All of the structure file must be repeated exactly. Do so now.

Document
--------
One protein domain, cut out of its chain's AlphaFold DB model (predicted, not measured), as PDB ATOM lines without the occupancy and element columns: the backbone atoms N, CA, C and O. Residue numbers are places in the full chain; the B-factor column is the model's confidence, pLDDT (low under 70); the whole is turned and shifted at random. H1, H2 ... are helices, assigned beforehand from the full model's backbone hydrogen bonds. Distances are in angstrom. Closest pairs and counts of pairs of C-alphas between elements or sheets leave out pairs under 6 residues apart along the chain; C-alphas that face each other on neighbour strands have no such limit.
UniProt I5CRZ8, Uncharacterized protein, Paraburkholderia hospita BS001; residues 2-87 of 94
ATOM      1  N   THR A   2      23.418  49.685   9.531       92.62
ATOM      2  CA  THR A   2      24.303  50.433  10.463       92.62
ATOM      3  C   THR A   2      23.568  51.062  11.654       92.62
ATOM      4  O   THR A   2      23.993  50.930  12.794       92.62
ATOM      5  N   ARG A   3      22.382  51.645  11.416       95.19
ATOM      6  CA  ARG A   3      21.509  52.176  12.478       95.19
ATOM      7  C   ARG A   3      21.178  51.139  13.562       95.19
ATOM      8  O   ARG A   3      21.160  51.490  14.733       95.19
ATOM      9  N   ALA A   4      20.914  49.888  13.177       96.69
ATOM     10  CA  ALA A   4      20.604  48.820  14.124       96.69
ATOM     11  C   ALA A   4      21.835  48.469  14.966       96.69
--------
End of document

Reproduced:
One protein domain, cut out of its chain's AlphaFold DB model (predicted, not measured), as PDB ATOM lines without the occupancy and element columns: the backbone atoms N, CA, C and O. Residue numbers are places in the full chain; the B-factor column is the model's confidence, pLDDT (low under 70); the whole is turned and shifted at random. H1, H2 ... are helices, assigned beforehand from the full model's backbone hydrogen bonds. Distances are in angstrom. Closest pairs and counts of pairs of C-alphas between elements or sheets leave out pairs under 6 residues apart along the chain; C-alphas that face each other on neighbour strands have no such limit.
UniProt I5CRZ8, Uncharacterized protein, Paraburkholderia hospita BS001; residues 2-87 of 94
ATOM      1  N   THR A   2      23.418  49.685   9.531       92.62
ATOM      2  CA  THR A   2      24.303  50.433  10.463       92.62
ATOM      3  C   THR A   2      23.568  51.062  11.654       92.62
ATOM      4  O   THR A   2      23.993  50.930  12.794       92.62
ATOM      5  N   ARG A   3      22.382  51.645  11.416       95.19
ATOM      6  CA  ARG A   3      21.509  52.176  12.478       95.19
ATOM      7  C   ARG A   3      21.178  51.139  13.562       95.19
ATOM      8  O   ARG A   3      21.160  51.490  14.733       95.19
ATOM      9  N   ALA A   4      20.914  49.888  13.177       96.69
ATOM     10  CA  ALA A   4      20.604  48.820  14.124       96.69
ATOM     11  C   ALA A   4      21.835  48.469  14.966       96.69